Bipolar patients at increased risk for gout
MedWire News: Individuals with bipolar disorder (BD) are at greater risk for developing gout than those without the mood disorder, research shows.
"Metabolic abnormalities are more prevalent in patients with BD than the general populations of both Western and Eastern countries," write Herng-Ching Lin (Taipei Medical University, Taiwan) and colleagues in the journal Psychiatry Research.
They add that uric acid is the final product of purine nucleotides metabolism, and previous studies have suggested that BD and gout may share similar pathophysiological mechanisms, but "no study, according to our knowledge, has attempted to explore the association between bipolar disorder and the risk of gout."
The researchers therefore studied data from the Taiwan National Health Insurance Research Database on 24,262 patients with BD who received treatment at outpatient departments in Taiwan in 2000, and 121,310 age- and gender-matched individuals without the mood disorder (controls).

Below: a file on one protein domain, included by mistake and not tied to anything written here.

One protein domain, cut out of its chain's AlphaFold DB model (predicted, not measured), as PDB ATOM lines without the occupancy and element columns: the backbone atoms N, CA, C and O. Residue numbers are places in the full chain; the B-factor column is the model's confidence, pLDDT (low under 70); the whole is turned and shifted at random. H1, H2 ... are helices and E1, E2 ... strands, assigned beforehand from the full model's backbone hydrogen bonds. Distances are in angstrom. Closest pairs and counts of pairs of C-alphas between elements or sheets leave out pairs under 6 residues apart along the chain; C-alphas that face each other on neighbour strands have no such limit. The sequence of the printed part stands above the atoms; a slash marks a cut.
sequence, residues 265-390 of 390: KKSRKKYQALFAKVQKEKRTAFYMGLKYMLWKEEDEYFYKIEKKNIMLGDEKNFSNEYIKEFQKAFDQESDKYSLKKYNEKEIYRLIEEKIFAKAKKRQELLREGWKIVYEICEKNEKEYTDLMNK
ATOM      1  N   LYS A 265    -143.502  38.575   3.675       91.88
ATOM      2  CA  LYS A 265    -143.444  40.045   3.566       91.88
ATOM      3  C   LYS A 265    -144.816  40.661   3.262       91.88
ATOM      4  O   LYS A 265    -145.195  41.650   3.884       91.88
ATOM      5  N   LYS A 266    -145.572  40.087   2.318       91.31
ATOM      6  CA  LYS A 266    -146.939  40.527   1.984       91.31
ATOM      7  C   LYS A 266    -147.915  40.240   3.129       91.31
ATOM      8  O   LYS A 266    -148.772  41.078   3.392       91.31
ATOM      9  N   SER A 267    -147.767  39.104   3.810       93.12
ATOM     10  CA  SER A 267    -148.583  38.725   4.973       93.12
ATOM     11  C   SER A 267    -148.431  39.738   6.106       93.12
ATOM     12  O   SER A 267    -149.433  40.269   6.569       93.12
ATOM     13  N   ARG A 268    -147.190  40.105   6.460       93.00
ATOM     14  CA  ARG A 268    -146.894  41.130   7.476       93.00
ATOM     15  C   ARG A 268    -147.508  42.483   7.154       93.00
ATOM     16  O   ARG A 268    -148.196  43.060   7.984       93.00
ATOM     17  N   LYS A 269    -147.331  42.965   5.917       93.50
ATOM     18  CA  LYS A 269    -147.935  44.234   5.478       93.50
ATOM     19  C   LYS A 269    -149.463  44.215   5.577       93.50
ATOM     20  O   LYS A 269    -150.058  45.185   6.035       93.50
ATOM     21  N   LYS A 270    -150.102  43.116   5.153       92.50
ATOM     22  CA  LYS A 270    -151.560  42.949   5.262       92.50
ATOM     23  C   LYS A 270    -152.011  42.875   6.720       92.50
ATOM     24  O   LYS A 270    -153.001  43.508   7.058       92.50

Only BD patients with a first episode, or those who had been in full remission for at least 4 years in 2000 were included in the analysis to avoid the potential confounding factors of institutionalization and chronicity.
During a follow-up period of 6 years, 16.4% of BD patients developed gout compared with 13.6% of controls.
After accounting for factors such as age, gender, monthly income, and geographical region, and the presence of the metabolic syndrome, ischemic heart disease, renal disease, and alcohol or substance dependence, the researchers found that patients with BD were 1.19 times more likely to develop gout during follow up than controls.
Lin and team conclude: "This study finds increased risk of developing gout among patients with BD, even controlling for demographic characteristics, comorbid medical disorders, and substance or alcohol dependence."
They add: "The results of this study should alert clinicians to assess and monitor the presence of metabolic abnormalities including hyperuricemia and gout in bipolar patients."
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By Mark Cowen